There is a tarantula in the room.
It gets worse. The spider is clinging to the tented ceiling, directly above the bed. Directly above the pillows.
My friend Adam and I are at Longitude 131°, a new resort in the Red Centre, Australia's vast, colorful desert interior. The hotel's name pays homage to the exact degree on which Uluru sits. We arrived earlier today, but as tired as I am from jet lag, I can't handle sleeping under a big, hairy tarantula. That it's there is bad enough; what if I wake up in the middle of the night, and it's not there?
"It's not a tarantula," says Wayne, one of the hotel's staff, whom I call in a slight panic. "It's a huntsman."
"Is it poisonous?" Adam asks.
"Nah," Wayne says. "If it bites you, you'll just vomit."
Modeled after luxury safari camps in Africa, Longitude 131° aims to bring guests face-to-face with nature. The rooms are individual tents on stilts, with glass doors that look toward Uluru—the massive block of stone formerly known as Ayers Rock—and slide open to the desert. Hence, I suppose we should be pleased by the huntsman's visit. Having figured out that I'm not, Wayne kindly removes the spider with a broom and a pail.
Until you see Uluru in person, and even when you do, it's hard to get your head around this monolith. You can try with numbers: It's more than 1,140 feet tall, and six miles in circumference, but that's only part of the story. Like an iceberg, most of it sits underground (though exactly how much is still a subject of debate). You can try with geology: It's a gigantic sedimentary rock made of arkose—a mix of sandstone and feldspar—with bits of quartz and iron oxide (the reason it looks rusty is because the iron in it is, in fact, rusting). You can try with history: It was formed about 300 million years ago, when central Australia was rife with volcanoes, inland seas, and glaciers. You can try with culture: The local Aborigines, or Anangu, devised stories (called Tjukurpa) based on the landscape so, among other things, they could navigate what is otherwise a fairly barren place. Over the years, the landmarks took on almost religious significance. According to Aboriginal legend, Uluru was formed when two boys made mud piles while playing at a watering hole; as other mythical characters encountered the rock, they shaped it into what it is today.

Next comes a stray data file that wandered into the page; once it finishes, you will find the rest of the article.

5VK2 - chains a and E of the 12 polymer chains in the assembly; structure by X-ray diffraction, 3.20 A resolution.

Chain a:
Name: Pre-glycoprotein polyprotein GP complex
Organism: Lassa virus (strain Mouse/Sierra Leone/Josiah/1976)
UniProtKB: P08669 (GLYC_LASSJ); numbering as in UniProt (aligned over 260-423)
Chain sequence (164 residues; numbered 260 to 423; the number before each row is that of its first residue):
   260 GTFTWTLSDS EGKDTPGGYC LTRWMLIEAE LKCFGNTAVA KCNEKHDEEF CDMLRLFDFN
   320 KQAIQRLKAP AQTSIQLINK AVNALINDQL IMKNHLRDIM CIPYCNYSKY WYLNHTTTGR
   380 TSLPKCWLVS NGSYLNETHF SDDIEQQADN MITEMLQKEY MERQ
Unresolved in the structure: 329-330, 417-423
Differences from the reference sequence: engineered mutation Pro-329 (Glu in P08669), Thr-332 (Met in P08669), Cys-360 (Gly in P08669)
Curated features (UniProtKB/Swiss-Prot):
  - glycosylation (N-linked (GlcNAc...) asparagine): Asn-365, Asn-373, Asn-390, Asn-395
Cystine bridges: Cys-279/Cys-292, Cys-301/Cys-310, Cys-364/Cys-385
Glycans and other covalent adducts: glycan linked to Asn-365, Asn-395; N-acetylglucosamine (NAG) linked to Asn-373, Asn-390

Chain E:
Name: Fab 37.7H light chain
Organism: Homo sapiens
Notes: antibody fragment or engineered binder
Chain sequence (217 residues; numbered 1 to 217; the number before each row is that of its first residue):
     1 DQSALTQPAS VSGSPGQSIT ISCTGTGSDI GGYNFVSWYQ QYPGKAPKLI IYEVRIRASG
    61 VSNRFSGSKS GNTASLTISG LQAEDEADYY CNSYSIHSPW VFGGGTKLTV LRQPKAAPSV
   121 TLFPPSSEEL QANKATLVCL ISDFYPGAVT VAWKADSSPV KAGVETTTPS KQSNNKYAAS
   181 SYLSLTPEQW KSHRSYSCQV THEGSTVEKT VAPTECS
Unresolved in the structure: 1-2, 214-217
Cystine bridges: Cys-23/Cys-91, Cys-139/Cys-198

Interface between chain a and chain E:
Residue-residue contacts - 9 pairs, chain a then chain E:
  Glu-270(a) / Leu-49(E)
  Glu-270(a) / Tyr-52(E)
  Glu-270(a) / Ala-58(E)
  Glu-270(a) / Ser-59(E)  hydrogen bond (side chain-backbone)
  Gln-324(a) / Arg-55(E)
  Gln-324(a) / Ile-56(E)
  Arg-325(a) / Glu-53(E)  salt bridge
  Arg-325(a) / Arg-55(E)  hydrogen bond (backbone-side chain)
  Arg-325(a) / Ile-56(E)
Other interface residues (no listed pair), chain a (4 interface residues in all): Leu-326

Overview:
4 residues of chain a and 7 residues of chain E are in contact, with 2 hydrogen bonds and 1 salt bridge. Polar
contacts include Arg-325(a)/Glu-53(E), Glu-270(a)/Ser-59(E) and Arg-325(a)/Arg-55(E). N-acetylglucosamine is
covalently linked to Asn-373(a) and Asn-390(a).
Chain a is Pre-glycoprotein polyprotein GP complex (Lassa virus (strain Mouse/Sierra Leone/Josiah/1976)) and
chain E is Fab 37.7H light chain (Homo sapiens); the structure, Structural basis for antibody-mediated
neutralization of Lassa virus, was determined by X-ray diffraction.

And what it is today—besides an important spiritual symbol for the Anangu people—is a major tourist attraction, with 400,000 visitors annually. Longitude 131° is not the first hotel at Uluru, but it's certainly the best. Several hotels were originally built in the seventies, right at the base of the rock. In 1985, Ayers Rock was handed back to the Anangu, who restored the name Uluru; around the same time, the structures were moved several miles away and Ayers Rock Resort was founded, encompassing five hotels and two campgrounds. The resort reminds me of Palm Springs: typical desert oasis stuff, with lots of tourists browsing for soulless souvenirs and sitting by the pool.
Longitude 131° was designed as an antidote to all that. "Flying in to Uluru for my first visit, in 1995, I said to my wife, 'What a great place for one of those safari camps,'" says Grant Hunt, CEO of Voyages Hotels & Resorts, which manages all the Ayers Rock Resort properties. Hunt went to Africa twice and researched various camps, mainly in Botswana and Zimbabwe; then he managed to persuade his own board to spend $5 million to build 15 tents. After six years of planning, Longitude 131° opened last June. It's only a mile from Ayers Rock Resort but in spirit feels much farther away.
Hunt hired an architect friend—who had done El Questro, the famous resort in northwestern Australia's Kimberley Plateau—to come up with a design, but he found the result too African. Enter Philip Cox. Or rather, reenter Philip Cox, who was the architect behind Ayers Rock Resort. "We wanted something that evolved out of the landscape," Hunt says. To minimize impact on the dunes, the workers cleared a small path; only four-wheel-drives were allowed. Because big vehicles couldn't be brought in, workers had to carry their equipment and excavate by hand. The result: buildings six inches from the undisturbed desert.
You arrive at the hotel, which is isolated from the rest of Ayers Rock Resort, via a short dirt road (left unpaved to heighten the experience), and enter through what feels like a back door into the main tent, or Dune House. Here guests check in, take all their meals, and congregate for cocktails at sunset. Along one side of Dune House is a long wall of windows that looks onto a Cinerama of dunes, punctuated by Uluru in the distance. Knowing full well the sublime power of the desert light, Cox topped the steel frame of the building with canvas, as if it were a two-poled circus tent. During the day, the entire room glows.